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Wikipedia on Trial August 3, 2010

Posted by Dwight Furrow in Culture, Dwight Furrow's Posts, Education.
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Larry Sanger is one of the founders of Wikipedia, although he quit the project because of disagreements about the quality of Wikipedia articles. He was also trained as a philosopher with a specialization in epistemology, and thus has an interesting perspective on some of the problems of using Wikipedia as a source of knowledge.

Here is an excerpt from his Slate interview:

Why did you feel so strongly about involving experts?

Because of the complete disregard for expert opinion among a group of amateurs working on a subject, and in particular because of their tendency to openly express contempt for experts. There was this attitude that experts should be disqualified [from participating] by the very fact that they had published on the subject—that because they had published, they were therefore biased. That frustrated me very much, to see that happening over and over again: experts essentially being driven away by people who didn’t have any respect for those who make it their lives’ work to know things.

Where do you think that contempt for expertise comes from? It’s seems odd to be committed to a project that’s all about sharing knowledge, yet dismiss those who’ve worked so hard to acquire it.

There’s a whole worldview that’s shared by many programmers—although not all of them, of course—and by many young intellectuals that I characterize as “epistemic egalitarianism.” They’re greatly offended by the idea that anyone might be regarded as more reliable on a given topic than everyone else. They feel that for everything to be as fair as possible and equal as possible, the only thing that ought to matter is the content [of a claim] itself, not its source.

It seems to me that this conflict between amateurs and experts boils down to a conflict between egalitarianism and credibility. You gestured toward this conflict in an essay on the Edge.com, where you wrote, “It’s Truth versus Equality, and as much as I love Equality, if it comes down to choosing, I’m on the side of Truth.” Do you find that it really is a zero-sum gamethat, as a practical matter, we need to choose between these two goods?

I doubt very much that it’s a zero-sum game. I think it’s absolutely a great thing that people regardless of their credentials can contribute to the shaping of knowledge. And I think we have to creatively design ways of recognizing both the value of amateur work, on the one hand, and the objective value of the knowledge of people who are experts in various fields.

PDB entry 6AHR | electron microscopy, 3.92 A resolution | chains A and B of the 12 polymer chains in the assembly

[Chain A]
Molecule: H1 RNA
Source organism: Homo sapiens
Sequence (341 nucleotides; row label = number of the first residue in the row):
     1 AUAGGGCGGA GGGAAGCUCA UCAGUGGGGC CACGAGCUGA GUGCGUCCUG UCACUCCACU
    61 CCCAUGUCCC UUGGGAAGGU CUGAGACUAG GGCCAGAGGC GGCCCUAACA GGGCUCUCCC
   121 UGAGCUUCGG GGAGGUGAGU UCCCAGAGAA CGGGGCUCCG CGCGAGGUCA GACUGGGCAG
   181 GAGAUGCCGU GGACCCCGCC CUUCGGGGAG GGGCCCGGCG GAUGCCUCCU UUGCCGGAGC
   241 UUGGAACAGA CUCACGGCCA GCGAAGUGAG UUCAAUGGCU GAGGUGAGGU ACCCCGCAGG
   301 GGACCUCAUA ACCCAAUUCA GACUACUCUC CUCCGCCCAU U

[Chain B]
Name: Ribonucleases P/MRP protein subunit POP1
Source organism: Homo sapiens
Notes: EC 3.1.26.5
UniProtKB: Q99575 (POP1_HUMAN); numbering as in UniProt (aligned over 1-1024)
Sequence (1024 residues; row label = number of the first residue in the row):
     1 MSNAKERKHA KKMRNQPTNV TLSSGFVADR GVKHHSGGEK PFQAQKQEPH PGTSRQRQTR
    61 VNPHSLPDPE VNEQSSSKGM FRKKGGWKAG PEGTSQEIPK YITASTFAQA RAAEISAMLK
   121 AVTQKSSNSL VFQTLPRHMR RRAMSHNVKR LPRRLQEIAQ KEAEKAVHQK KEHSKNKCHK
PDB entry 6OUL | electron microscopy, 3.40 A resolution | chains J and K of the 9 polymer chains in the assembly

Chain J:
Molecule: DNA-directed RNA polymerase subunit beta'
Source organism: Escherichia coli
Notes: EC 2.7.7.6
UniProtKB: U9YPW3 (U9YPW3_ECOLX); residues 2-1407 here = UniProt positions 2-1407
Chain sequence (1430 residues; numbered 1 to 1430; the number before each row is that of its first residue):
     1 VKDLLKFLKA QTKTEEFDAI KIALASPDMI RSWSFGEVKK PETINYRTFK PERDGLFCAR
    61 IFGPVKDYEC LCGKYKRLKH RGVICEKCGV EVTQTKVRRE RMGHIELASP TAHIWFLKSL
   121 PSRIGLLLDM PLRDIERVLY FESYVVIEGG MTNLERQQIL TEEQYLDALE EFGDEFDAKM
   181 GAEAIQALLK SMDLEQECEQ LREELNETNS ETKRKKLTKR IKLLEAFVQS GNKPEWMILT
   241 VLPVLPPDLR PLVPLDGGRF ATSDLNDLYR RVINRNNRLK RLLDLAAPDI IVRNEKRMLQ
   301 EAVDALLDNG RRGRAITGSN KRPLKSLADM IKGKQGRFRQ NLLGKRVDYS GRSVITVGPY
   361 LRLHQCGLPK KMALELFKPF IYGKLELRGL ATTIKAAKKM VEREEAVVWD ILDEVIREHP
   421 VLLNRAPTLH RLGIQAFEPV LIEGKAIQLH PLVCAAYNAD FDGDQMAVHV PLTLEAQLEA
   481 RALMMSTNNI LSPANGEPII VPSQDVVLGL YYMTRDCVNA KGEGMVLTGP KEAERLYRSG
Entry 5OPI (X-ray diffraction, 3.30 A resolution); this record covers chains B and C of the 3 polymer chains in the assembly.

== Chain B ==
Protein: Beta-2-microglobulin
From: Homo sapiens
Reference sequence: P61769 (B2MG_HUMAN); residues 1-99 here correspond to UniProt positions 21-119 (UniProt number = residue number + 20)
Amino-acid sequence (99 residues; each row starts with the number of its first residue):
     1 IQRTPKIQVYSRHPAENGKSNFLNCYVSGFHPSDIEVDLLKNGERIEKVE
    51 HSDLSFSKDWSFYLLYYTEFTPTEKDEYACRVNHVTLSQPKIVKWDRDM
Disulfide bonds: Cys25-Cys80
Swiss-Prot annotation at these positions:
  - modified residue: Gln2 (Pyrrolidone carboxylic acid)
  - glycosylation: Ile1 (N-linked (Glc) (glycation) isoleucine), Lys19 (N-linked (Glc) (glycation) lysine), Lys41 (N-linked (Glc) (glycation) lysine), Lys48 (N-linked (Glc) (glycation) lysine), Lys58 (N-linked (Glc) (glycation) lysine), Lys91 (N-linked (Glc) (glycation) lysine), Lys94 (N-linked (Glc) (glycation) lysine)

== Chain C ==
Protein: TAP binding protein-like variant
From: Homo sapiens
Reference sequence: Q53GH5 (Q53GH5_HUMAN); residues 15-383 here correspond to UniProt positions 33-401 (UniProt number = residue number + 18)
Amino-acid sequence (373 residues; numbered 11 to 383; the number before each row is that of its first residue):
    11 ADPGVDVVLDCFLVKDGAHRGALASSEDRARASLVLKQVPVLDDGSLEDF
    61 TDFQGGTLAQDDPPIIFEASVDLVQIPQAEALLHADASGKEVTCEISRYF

The idea behind Wikipedia is that by pooling information held by multiple authors truth will emerge in the marketplace of ideas. No planner or centralized authority is necessary because multiple authors will be self-correcting. If one author makes a mistake, other authors will notice the mistake and correct it.

But as Sanger points out, it is not obvious that Wikipedia actually works that way. The loudest or most persistent voice is not necessarily the voice of truth. The idea that a talented amateur is in a position to trump the judgment of experts who have spent years studying a subject is a modern but pernicious conceit.

book-section-book-cover2 Dwight Furrow is author of

Reviving the Left: The Need to Restore Liberal Values in America

For political commentary by Dwight Furrow visit: www.revivingliberalism.com


What is Philosophical Expertise? November 5, 2009

Posted by Dwight Furrow in Dwight Furrow's Posts, Philosophy.
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There is an interesting and important discussion going on at Certain Doubts regarding the nature of philosophical competence or expertise.

The problem arises because there have been (and still are) great philosophers whose work was clearly false and leads us away from the truth. So philosophical competence cannot consist of finding the truth about something.

So what is philosophical expertise? What qualifies someone as an expert at philosophy? (We should exclude cases of someone who is very good at reporting philosophical positions. The question under discussion involves doing philosophy, not reporting it.)

For what it is worth, my own view is that philosophical expertise involves describing logical or phenomenological relationships between concepts and developing standards for evaluating whether such concepts are true. This involves the ability to recognize and clearly express conceptual options, entailment relationships, inconsistencies, and empirical support.